Editing: 50 Lessons for Happy Lawyers

I recently completed the final edits for Nora Bergman’s latest book, 50 Lessons for Happy Lawyers. This is Bergman’s third in a series of lessons for lawyers. She collaborated with Chelsey Castro (JD, MA, AM, LCSW), a licensed mental health professional, to provide the most up-to-date research and ways lawyers can improve their happiness and well-being.

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One of the most fascinating aspects of this work was learning about lawyers’ thought processes and how they need to counteract these in many ways. Why? Because their legal training can spill over into their personal and professional lives, making them very unhappy. Plus, they are expected to work crazy long hours, which leads to burnout.


Lawyers reporting a decline in well-being experienced burnout twice as much as those that reported no change or an improvement.


“As a lawyer and now as the Executive Director of ADAA, I think about happiness and purpose daily. I found many of the suggestions in 50 Lessons for Happy Lawyers insightful and practical. I will be sharing the book with my lawyer friends as well as those who may be considering becoming a lawyer. We lawyers need a book like this. Thank you.” —Susan K. Gurley, Executive Director, Anxiety and Depression Association of America


Recently, a critical mass of research has provided what might be the most basic and irrefutable argument in favor of happiness: Happiness and good health go hand-in-hand.

Bergman and Castro deliver on the promise of how to become happier in life while continuing to practice law. There is no quick fix. It takes time and effort, but the payoff is priceless.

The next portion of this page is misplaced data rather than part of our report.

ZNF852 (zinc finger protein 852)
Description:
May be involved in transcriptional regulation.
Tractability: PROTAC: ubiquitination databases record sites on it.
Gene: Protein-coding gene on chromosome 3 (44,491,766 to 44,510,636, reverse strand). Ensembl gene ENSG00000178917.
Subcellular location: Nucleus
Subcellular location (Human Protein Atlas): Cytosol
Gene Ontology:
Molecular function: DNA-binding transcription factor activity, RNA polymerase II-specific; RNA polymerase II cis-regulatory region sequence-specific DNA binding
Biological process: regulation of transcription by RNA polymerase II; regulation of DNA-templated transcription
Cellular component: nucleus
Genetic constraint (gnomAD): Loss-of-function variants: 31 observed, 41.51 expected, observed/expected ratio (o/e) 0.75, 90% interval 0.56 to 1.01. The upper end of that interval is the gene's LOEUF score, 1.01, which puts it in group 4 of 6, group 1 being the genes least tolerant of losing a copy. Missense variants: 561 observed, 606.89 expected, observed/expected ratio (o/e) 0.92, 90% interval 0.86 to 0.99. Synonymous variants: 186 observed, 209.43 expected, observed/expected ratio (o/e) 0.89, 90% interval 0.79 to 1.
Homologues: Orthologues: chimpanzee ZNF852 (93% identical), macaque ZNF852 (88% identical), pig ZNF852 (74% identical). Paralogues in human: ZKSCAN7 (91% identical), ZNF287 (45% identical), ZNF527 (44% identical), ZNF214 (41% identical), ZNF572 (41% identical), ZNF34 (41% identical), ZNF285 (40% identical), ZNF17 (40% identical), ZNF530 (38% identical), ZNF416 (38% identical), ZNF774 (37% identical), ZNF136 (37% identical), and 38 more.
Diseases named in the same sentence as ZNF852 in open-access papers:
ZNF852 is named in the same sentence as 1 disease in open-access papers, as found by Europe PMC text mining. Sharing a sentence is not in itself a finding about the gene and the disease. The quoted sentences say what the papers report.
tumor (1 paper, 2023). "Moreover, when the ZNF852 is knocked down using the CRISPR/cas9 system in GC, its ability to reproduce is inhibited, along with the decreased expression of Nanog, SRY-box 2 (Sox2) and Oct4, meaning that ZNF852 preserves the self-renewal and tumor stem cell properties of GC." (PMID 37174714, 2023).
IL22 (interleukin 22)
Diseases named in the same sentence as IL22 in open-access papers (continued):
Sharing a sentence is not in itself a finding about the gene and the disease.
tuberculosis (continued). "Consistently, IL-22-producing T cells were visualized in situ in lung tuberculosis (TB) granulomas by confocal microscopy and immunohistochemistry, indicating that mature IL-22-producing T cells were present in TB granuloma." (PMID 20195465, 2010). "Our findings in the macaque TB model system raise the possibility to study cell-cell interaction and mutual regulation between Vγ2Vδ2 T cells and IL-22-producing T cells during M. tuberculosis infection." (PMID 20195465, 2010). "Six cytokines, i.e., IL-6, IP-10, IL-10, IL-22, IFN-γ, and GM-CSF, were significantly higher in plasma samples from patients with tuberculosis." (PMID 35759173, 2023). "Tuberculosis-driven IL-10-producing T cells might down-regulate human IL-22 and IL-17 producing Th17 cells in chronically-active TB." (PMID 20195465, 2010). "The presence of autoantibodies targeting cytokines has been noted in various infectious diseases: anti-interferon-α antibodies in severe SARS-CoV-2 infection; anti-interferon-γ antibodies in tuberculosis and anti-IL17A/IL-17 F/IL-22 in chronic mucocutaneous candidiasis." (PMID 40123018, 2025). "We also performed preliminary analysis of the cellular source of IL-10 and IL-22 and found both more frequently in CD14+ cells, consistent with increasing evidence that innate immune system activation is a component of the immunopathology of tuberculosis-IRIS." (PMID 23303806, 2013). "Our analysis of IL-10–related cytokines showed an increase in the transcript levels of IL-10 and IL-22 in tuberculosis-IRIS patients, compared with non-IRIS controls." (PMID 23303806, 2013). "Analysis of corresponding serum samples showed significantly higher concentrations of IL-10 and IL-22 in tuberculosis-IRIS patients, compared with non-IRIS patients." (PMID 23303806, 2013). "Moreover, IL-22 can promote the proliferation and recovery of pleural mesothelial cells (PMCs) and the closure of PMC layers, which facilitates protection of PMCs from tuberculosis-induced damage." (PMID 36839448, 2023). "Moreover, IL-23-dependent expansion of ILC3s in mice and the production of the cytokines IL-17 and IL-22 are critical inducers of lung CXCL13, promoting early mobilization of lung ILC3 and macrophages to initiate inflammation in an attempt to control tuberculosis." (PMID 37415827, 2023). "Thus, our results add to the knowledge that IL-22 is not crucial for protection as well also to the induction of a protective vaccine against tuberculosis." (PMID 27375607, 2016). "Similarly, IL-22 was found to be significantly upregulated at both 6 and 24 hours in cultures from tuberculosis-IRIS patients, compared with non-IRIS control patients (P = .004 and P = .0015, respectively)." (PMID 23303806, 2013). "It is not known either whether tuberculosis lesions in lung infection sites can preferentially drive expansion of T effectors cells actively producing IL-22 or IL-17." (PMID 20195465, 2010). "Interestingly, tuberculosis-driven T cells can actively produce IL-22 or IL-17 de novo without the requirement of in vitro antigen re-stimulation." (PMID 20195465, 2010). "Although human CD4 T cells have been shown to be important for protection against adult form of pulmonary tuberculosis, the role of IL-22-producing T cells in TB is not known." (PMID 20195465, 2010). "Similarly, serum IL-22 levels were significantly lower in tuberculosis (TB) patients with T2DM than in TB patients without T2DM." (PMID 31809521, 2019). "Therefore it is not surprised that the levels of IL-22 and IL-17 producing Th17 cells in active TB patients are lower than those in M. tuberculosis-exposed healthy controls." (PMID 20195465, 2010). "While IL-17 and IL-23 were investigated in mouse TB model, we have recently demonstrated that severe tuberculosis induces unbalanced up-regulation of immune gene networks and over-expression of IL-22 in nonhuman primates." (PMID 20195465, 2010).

As an editor, I appreciated Bergman’s ability to organize how she wanted the work to flow. She maintained complete control, and I was encouraged to present my thoughts on content and context to make each lesson easier to understand and implement. We followed the Chicago Manual of Style (17th edition) and completed several rounds of revisions. Once my services were engaged, it took us a little over two months to complete. Due to COVID, we met regularly via Zoom and over the phone and through texts and a whole bunch of emails. Total pages of text were about 225. And, the best part, she’s terrific and lives according to her lessons.

After the edits were completed, the book was sent to the designer. The cover was designed during the editing process, and publicity was put into motion. All of these were performed by a range of professionals. As the title suggests, it does take a village to make a book.

I look forward to working with her on the next book and other projects as they arise.